FACTSHEET: Domestic and Family violence
Domestic and family violence is a significant cause of homelessness and personal safety is a concern for people who are subject to, or fleeing domestic and family violence.
Under the ABS homelessness definition, a person displaced from their home due to domestic violence becomes homeless if they have a temporary living situation and do not have access to accommodation alternatives that are secure, safe and adequate (and the home in which they were subject to domestic violence is not considered a safe alternative accommodation to their homeless situation).
A person experiencing the violence who remains in their unsafe home with the perpetrator, could be considered to lack control of and access to social relations. However, assessing these situations in a measurement context is very difficult, and the ABS definition currently excludes such situations from its definition of homelessness and characterises their living situation as being precarious or unstable and being at risk of homelessness. ABS will report the available information on these living situations and continue to develop its statistical measurement in this area.
The ABS recognise the difficulties in both enumerating people who are displaced from their home due to domestic and/or family violence in the Census of Population and Housing, and in classifying all of those that are enumerated correctly as either homeless or not homeless on Census night. Those enumerated in in supported accommodation for the homeless will be measured. Some who are in boarding houses, staying temporarily with other households, in improvised dwellings or sleeping rough, or staying in other lodgings such as hotels or motels on Census night and who report no usual address will be classified as homeless. However some will not be able to be distinguished from other people who were visitors on Census night.
Some people who are displaced due to domestic and family violence may not be enumerated in the Census. Out of fear they may not have themselves recorded on a Census form for the dwelling they are staying in. For those who are reported on a Census form as being away from home on Census night, they may be reluctant, for a number of reasons including stigma, to report having no usual address on Census night. Alternatively, they may have an expectation that they may be able to return to their home in the future and do not see themselves as not having a usual address. As a result they can not be distinguished from other people who were visiting on Census night and Census based estimates must be recognised as being an underestimate for this group.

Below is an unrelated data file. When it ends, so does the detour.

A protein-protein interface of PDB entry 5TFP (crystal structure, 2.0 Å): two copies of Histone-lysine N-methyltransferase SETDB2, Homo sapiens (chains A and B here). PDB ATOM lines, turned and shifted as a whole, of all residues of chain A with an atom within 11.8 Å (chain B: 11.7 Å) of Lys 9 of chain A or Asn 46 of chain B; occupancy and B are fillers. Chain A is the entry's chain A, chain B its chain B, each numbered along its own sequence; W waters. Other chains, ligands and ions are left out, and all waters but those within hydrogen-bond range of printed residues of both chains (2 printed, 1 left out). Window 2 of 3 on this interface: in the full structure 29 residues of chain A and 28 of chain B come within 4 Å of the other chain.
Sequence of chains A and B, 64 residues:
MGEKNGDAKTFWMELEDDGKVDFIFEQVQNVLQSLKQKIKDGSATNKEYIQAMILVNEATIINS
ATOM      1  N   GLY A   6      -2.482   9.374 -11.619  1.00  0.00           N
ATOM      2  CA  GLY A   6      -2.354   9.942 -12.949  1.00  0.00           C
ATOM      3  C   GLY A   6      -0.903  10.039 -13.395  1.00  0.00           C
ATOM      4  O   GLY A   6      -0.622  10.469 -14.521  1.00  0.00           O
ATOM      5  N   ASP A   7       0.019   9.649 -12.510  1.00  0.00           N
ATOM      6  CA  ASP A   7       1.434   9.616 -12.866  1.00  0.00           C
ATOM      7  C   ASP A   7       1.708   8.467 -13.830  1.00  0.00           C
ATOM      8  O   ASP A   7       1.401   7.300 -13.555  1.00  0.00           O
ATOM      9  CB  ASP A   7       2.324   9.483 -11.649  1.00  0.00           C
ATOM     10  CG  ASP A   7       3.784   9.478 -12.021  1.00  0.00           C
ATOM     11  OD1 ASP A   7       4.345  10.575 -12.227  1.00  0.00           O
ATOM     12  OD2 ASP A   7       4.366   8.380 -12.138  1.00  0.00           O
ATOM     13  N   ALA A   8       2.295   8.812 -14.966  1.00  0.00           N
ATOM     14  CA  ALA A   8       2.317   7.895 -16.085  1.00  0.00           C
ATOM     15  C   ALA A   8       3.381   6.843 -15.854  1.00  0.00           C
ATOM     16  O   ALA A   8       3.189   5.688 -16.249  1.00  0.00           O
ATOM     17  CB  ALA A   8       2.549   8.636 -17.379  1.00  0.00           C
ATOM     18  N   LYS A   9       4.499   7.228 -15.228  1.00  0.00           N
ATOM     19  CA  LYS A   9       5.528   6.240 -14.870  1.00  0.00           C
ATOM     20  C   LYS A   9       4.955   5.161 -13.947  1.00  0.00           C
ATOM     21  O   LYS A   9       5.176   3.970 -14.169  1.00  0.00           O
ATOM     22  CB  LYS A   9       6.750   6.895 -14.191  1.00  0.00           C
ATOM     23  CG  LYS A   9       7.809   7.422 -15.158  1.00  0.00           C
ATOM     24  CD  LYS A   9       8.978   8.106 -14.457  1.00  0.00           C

The ABS have worked with its Homelessness Statistics Reference Group members to look to ways to both improve the enumeration of these homeless people in the Census as well as developing alternative sources of information such as the Personal Safety Survey. In late 2013 the ABS will have data from the Personal Safety Survey on people who left a violent current or previous partner and whether they 'couch surfed', sleep rough, stayed in a shelter etc. This will provide will provide an indication of what accommodation was used by people the last time they separated from their violent partner/s and will be an important new source of information about homelessness and domestic violence.
As part of the development for Census 2016, the ABS will consider how they can improve the enumeration of, and the identification as homeless of those who were fleeing domestic and/or family violence in the Census. However the ABS recognises the need to use other data sources to gain a more complete picture of homelessness.
For more information on the definition of homelessness or the methodology for estimating homelessness from the Census see Information Paper - A Statistical Definition of Homelessness (cat. no. 4922.0) and Information Paper: Methodology for Estimating Homelessness from the Census of Population and Housing (cat. no. 2049.0.55.001).